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49 Belarus Birds You Should Know

Belarus is located in Eastern Europe, bordered by Russia, Ukraine, Poland, Lithuania and Latvia. It has a diverse range of habitats, including forests, wetlands, rivers, and grasslands, which provide ideal conditions for a variety of bird species.

Birdwatching is a popular activity in Belarus, with enthusiasts flocking to the country to observe the abundance of birdlife. This article presents a comprehensive list of birds found in Belarus, providing an insight into the diverse avian fauna of this unique country.

From majestic birds of prey to colorful songbirds, Belarus is an ornithologist’s paradise, with something to interest bird lovers of all levels of experience.

1. Plovers


Plovers are a family of around 64-68 species of ground-dwelling birds, commonly found in open country such as fields, meadows and tundras.

They have short bills with webbed feet to help them forage through mud or shallow water.

Plover plumage is usually mottled brown though some species may have brighter colors on the head and wings.

These birds feed mainly on insects but can also eat small crustaceans and worms.

Plovers breed during springtime when they dig holes in sandy or pebbled beaches to lay their eggs which hatch after about 3 weeks incubation period.

They use distraction display behaviour by pretending an injury to the predators away from their nests if needed for protecting their young ones.Scientific classification:

FamilyCharadriidae Leach, 1820

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2. Glareolidae


Glareolidae is a family of wading birds, consisting of four genera and 17 species. They are distinguished from other charadrii by their long bills which have a slight downward curve.

Glareolidae live around open grasslands and deserts, where they hunt for insects using the bill to probe into soil or vegetation.

Most species are found in Africa but two pratincoles inhabit parts of Europe and Asia as well.

Coursers tend to be larger than pratincoles with longer legs allowing them to run quickly across sandy dunes while feeding on small animals like lizards or spiders.

Pratincoles feed mainly on flying insects, snatching them out of midair with great agility during flight.

All glareolids share unique features such as large eyes that help it spot prey at night easily making this group one interesting bird family.Scientific classification:

FamilyGlareolidae CL Brehm, 1831

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3. Gadwall


The Gadwall is a species of duck belonging to the Anatidae family. It was first described by Carl Linnaeus in 1758 and DNA studies show that it is closely related to the Falcated Duck, as well as three other Wigeons.

They are quite common and can be found across many parts of North America and Europe.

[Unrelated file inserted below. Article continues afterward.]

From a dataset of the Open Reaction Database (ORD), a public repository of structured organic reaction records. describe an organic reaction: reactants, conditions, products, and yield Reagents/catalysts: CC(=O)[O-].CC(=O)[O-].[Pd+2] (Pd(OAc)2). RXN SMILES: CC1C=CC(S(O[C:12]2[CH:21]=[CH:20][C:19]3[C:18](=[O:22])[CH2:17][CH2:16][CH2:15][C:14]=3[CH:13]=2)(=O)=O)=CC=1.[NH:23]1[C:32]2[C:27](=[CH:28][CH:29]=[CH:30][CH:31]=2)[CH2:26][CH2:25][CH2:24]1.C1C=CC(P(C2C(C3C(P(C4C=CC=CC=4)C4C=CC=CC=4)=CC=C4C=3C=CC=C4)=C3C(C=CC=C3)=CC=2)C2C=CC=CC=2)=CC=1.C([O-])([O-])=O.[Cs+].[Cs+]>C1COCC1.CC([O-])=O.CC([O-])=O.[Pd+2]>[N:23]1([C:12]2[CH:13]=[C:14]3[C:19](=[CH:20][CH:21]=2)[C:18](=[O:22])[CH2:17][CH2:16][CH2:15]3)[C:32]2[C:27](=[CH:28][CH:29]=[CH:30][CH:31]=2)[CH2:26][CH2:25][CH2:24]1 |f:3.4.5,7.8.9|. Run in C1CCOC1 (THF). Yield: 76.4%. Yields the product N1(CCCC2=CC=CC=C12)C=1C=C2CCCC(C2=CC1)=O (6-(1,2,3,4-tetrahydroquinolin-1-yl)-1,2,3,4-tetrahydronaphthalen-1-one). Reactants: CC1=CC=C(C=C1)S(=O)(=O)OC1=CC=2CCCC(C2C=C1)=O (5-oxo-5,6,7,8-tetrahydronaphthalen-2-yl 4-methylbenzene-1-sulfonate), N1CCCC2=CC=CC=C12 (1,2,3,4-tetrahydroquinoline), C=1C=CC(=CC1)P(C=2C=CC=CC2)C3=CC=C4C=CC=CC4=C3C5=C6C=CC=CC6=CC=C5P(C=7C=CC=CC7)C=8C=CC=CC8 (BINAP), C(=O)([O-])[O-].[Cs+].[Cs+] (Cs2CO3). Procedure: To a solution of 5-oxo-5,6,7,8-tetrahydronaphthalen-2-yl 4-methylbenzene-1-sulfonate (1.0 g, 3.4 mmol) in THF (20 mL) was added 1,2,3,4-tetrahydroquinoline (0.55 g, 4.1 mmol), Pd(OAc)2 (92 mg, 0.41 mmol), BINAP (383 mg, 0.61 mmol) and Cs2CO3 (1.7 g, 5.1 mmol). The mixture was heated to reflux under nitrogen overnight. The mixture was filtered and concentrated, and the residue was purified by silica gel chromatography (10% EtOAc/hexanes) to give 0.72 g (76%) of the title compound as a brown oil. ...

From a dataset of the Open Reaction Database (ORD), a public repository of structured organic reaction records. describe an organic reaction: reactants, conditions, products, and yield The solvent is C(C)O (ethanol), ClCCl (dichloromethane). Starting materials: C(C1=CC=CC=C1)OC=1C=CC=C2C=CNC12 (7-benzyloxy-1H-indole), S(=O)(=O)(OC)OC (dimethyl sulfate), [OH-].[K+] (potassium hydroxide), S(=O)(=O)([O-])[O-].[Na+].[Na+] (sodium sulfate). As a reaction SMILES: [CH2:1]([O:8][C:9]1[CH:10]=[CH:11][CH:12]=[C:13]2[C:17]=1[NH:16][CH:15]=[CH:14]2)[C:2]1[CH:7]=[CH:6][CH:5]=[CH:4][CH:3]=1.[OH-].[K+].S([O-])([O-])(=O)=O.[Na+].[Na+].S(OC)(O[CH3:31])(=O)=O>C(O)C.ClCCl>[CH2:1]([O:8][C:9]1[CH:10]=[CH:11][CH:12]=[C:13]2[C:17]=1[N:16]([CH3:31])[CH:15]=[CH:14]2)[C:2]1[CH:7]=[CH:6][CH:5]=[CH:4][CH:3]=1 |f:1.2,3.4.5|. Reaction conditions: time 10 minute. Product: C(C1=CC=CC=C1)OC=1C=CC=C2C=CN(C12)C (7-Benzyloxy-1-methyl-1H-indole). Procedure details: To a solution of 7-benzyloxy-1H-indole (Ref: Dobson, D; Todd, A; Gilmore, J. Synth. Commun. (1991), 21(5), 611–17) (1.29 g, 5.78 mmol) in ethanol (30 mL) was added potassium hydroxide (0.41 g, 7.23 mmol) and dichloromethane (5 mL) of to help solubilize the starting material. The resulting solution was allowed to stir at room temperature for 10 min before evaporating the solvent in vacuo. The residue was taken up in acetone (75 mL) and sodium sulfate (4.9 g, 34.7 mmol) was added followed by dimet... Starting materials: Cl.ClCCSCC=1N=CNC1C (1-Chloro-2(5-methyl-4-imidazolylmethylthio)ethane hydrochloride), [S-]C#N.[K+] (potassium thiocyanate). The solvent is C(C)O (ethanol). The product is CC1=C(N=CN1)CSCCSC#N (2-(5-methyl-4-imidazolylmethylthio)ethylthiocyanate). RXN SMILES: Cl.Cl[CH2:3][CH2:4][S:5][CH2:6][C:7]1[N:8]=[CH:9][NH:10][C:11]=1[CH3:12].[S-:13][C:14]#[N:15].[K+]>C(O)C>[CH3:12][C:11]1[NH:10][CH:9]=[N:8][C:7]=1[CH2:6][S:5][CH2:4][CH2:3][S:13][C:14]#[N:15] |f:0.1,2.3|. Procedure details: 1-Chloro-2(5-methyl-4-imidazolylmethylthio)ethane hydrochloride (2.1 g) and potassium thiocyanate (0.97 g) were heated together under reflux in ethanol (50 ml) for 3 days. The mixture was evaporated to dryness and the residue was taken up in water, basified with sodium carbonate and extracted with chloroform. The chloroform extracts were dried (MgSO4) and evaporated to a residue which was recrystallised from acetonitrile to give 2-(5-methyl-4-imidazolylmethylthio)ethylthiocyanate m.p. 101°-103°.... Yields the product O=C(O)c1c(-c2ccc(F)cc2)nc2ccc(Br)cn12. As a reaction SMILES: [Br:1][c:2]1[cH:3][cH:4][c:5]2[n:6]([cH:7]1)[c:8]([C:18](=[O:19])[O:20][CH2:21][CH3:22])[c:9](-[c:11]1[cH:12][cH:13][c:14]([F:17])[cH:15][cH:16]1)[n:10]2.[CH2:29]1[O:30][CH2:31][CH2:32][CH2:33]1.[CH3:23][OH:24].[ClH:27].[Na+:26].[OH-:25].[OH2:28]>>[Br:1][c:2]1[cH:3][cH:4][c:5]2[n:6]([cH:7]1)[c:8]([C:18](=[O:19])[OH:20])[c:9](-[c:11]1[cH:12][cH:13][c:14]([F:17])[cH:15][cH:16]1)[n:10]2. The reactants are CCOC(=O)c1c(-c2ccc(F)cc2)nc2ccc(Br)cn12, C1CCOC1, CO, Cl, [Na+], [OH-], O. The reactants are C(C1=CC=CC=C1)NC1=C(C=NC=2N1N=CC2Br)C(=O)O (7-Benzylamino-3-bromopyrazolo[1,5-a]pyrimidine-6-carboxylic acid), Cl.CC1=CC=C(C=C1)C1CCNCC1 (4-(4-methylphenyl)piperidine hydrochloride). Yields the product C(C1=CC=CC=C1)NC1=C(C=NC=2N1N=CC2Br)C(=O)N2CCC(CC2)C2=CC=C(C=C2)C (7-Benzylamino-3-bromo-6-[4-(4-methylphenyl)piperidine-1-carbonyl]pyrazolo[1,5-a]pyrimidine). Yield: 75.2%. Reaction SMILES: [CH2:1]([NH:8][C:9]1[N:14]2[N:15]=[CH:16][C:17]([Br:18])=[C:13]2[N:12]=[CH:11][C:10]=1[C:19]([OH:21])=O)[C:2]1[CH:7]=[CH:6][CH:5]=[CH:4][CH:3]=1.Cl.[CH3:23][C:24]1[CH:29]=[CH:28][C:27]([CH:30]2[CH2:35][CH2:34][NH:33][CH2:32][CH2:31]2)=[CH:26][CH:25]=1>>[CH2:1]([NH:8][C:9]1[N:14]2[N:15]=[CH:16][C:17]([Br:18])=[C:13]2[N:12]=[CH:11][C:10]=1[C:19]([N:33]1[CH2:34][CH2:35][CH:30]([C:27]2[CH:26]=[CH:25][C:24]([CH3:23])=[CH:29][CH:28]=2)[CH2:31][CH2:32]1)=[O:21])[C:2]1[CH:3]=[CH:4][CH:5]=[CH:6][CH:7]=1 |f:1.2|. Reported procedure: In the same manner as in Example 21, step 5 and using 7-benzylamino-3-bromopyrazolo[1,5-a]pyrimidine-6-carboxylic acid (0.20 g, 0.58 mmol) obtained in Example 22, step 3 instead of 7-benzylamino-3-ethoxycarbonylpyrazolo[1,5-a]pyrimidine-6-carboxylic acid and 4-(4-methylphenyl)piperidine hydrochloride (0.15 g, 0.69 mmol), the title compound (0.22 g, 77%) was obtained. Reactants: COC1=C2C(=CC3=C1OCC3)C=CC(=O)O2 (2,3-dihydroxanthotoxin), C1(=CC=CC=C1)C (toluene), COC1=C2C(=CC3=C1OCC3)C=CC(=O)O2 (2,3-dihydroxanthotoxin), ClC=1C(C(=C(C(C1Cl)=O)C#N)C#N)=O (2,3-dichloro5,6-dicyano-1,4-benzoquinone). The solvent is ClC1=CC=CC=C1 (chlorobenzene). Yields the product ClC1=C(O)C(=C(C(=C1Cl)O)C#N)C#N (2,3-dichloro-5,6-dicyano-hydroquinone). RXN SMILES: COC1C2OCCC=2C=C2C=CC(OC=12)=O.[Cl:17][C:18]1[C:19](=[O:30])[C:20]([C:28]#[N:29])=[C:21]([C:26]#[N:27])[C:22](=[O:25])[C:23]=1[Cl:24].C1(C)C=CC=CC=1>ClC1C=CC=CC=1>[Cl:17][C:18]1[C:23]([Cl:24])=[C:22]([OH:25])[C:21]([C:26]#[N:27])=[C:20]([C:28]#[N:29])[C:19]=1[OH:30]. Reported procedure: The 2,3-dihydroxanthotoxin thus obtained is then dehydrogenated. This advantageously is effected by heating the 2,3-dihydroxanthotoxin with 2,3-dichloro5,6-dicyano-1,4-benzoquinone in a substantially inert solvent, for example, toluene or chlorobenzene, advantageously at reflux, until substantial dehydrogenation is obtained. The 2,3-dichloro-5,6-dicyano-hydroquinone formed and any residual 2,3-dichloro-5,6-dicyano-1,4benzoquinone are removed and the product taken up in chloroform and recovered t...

In terms of appearance, they have light grey bodies with white underbellies, brown wings tipped with black spots, yellowish-orange bills, dark eyes and distinctive chestnut heads which make them easy to identify among other ducks.

They prefer shallow wetlands but also inhabit ponds or lakes during winter migration season where they feed on aquatic plants such as pondweed or water lilies alongside small insects like beetles or dragonflies when available.Scientific classification:

SpeciesM. strepera

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4. Stone-Curlew


Stone-curlews, also known as dikkops or thick-knees, are a family of birds that have adapted to live in tropical and temperate regions throughout the world.

They can be found in Africa, Asia and Australia with two or more species per region. Despite being classified as waders, most prefer dry arid habitats over moist wetlands.

Stone-curlews typically have long legs which help them navigate through their preferred terrain efficiently; some species even stand at an impressive height when standing on those long legs.

Additionally they feature cryptic plumage which helps them blend into their surroundings while hunting for prey such as insects and small mammals like rodents.

These unique bird’s calls are easily recognizable; it has been said that hearing one is similar to listening to someone whistling ‘Keee Weee’.Scientific classification:

FamilyBurhinidae Mathews, 1912

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5. Aquatic Warbler

Aquatic warbler

The Aquatic Warbler is a species of Old World warbler that can be found breeding in temperate eastern Europe and western Asia. It has an estimated population of 11,000-15,000 pairs.

This bird migrates during winter to west Africa where it spends its time until the spring months when it returns for the summer season.

Its exact whereabouts were unknown for many years but researchers eventually located them at Djoudj National Bird Sanctuary near Mauritania on the edge of the Sahara Desert.